A few years ago, after more than 20 years of full-time college teaching, I taught a course on survey research methods for the first time. Was I a novice teacher? Not at all, from the standpoint of having taught well over a thousand students and around 75 courses over that period. Yes, certainly, in the sense that I was teaching this subject matter at this level for the very first time. Some of what I had learned from my teaching experience, such as how to organize a class, or assess student learning—what we might call general pedagogical knowledge—would readily transfer to this new teaching setting. And I felt that I knew the subject matter of the course quite well. But I was still a novice in discerning which course topics students might struggle with, or what the best way to present a particular topic might be—what Lee Shulman and others have called “pedagogical content knowledge.” The next time I taught the course, I felt that the experience gleaned from the first time around gave me much more insight into how to sequence the material, which topics needed additional time to master, and when an informal explanation was more useful than a technical one.
If my teaching experience at the time I first taught this class were being gauged by administrative records, or a paper-and-pencil survey, it’s very likely that I would have been recorded as having more than 20 years of experience. And yet I was a novice at teaching this subject at this level of schooling. We might get a different picture of the distribution of teaching experience in a population of teachers if we looked at how much experience a teacher has teaching a particular subject—e.g., math, or reading—at a particular grade level—e.g., second grade, or sixth grade.
There’s some recent evidence on this in the technical report for the Teacher Data Initiative, the NYC Department of Education’s effort to generate a value-added measure for individual teachers’ contributions to their students’ performance on the state math and ELA exams. The technical report shows the distribution of years of teaching overall for fifth-grade teachers in New York City, as well as the distribution of the number of years of experience teaching math at the fifth-grade level and reading at the fifth-grade level. I wouldn’t place too much stock in the precise numbers for experience teaching a particular subject at the fifth-grade level, as they were produced specifically for the Teacher Data Initiative from teacher course-assignment data from 2000-01 to 2007-08, and these course-assignment data are a work in progress. In contrast, the overall years of teaching experience are from the DOE’s human resources records. There are experience data for 95% of the teachers.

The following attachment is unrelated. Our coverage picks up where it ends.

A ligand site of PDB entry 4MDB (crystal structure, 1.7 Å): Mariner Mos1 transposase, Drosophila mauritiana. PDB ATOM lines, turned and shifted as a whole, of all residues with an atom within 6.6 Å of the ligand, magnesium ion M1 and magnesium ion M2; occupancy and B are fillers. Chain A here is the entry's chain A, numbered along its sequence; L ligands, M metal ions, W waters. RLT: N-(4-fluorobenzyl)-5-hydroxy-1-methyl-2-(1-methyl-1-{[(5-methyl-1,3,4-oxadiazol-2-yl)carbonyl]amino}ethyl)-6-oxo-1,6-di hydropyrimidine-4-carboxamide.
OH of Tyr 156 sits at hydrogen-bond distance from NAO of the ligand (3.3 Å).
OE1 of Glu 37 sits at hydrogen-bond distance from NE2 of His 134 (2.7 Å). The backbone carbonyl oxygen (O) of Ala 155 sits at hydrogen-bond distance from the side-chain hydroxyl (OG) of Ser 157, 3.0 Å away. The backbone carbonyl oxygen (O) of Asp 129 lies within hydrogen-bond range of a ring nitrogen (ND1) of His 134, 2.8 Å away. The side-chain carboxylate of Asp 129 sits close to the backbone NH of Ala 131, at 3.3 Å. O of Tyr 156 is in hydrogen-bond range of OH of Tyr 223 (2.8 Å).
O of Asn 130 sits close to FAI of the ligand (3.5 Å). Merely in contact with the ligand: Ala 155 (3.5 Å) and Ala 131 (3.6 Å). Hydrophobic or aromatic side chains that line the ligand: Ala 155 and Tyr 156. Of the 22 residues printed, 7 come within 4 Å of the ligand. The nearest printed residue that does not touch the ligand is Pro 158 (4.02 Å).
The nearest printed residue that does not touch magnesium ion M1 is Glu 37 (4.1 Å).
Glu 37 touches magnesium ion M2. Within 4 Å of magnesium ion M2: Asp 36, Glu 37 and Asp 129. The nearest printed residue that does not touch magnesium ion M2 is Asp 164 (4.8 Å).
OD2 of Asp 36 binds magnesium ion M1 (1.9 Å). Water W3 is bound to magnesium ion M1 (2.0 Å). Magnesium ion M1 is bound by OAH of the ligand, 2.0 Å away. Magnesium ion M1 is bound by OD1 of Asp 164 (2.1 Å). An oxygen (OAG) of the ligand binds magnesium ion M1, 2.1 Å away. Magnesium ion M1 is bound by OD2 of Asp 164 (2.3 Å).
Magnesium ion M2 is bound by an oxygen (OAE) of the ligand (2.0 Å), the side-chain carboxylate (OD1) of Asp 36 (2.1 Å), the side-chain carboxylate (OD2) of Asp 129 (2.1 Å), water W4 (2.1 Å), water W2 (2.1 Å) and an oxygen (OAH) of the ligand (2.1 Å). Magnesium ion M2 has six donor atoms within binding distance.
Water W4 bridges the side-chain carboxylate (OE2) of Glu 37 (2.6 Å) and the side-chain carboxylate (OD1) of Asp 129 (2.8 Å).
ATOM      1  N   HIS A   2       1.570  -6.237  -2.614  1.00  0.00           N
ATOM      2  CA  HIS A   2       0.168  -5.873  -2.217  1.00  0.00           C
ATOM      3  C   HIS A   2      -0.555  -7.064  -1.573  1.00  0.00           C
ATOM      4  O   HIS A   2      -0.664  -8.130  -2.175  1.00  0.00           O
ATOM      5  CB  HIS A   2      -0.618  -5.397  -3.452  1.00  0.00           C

Figure 1 below shows the distribution of experience for the 2,800 fifth-grade teachers who taught students in math in 2007-08. Overall, about 7% of these teachers were in their first year of teaching in NYC. But 27% of them were teaching fifth-grade math for the first time. About 15% of these teachers were in their first or second years of teaching in NYC, but 47% of them were in their first or second years of teaching fifth-grade math. On average, New York City has a highly-experienced fifth-grade teaching force, with well over 60% of the teachers having taught in NYC for at least five years. But only 22% of these fifth-grade teachers have taught fifth-grade math for five or more years.
The story is similar for the distribution of fifth-grade teachers teaching English Language Arts in 2007-08. Figure 2 below shows that about 29% of the fifth-grade teachers in 2007-08 were teaching ELA at the fifth-grade level for the first time in that year, and that 50% were in their first or second years of teaching fifth-grade ELA. As was true in Figure 1, however, only about 15% of these teachers were in their first or second years of teaching in New York City. Only 17% of the fifth-grade teachers teaching ELA in 2007-08 had five or more years of experience teaching fifth-grade reading.
Bottom line: Overall teaching experience and experience teaching a particular subject at a particular grade level are not the same thing. We need to better understand the forces that result in teachers shifting the subjects and grade levels they teach.
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